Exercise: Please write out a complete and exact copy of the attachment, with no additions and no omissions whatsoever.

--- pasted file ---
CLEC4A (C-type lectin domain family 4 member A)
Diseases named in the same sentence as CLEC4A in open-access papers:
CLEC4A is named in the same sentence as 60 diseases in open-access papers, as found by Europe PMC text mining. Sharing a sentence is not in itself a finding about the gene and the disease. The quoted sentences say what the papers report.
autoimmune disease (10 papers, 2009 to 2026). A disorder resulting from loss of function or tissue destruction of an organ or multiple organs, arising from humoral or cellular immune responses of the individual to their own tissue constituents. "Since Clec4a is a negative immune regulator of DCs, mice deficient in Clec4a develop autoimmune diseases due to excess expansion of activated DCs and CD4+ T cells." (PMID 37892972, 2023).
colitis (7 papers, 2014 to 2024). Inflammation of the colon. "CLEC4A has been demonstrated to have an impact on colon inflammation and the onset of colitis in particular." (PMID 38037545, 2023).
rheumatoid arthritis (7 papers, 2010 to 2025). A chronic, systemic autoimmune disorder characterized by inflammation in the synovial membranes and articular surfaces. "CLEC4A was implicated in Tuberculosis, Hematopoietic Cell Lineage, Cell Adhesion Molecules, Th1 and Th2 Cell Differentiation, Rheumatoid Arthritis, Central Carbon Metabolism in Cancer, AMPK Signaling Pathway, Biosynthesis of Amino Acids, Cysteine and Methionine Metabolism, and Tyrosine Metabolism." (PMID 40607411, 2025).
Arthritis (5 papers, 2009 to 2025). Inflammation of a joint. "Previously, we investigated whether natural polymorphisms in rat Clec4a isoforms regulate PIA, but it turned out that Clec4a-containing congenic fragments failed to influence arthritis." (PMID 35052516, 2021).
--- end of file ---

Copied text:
CLEC4A (C-type lectin domain family 4 member A)
Diseases named in the same sentence as CLEC4A in open-access papers:
CLEC4A is named in the same sentence as 60 diseases in open-access papers, as found by Europe PMC text mining. Sharing a sentence is not in itself a finding about the gene and the disease. The quoted sentences say what the papers report.
autoimmune disease (10 papers, 2009 to 2026). A disorder resulting from loss of function or tissue destruction of an organ or multiple organs, arising from humoral or cellular immune responses of the individual to their own tissue constituents. "Since Clec4a is a negative immune regulator of DCs, mice deficient in Clec4a develop autoimmune diseases due to excess expansion of activated DCs and CD4+ T cells." (PMID 37892972, 2023).
colitis (7 papers, 2014 to 2024). Inflammation of the colon. "CLEC4A has been demonstrated to have an impact on colon inflammation and the onset of colitis in particular." (PMID 38037545, 2023).
rheumatoid arthritis (7 papers, 2010 to 2025). A chronic, systemic autoimmune disorder characterized by inflammation in the synovial membranes and articular surfaces. "CLEC4A was implicated in Tuberculosis, Hematopoietic Cell Lineage, Cell Adhesion Molecules, Th1 and Th2 Cell Differentiation, Rheumatoid Arthritis, Central Carbon Metabolism in Cancer, AMPK Signaling Pathway, Biosynthesis of Amino Acids, Cysteine and Methionine Metabolism, and Tyrosine Metabolism." (PMID 40607411, 2025).
Arthritis (5 papers, 2009 to 2025). Inflammation of a joint. "Previously, we investigated whether natural polymorphisms in rat Clec4a isoforms regulate PIA, but it turned out that Clec4a-containing congenic fragments failed to influence arthritis." (PMID 35052516, 2021).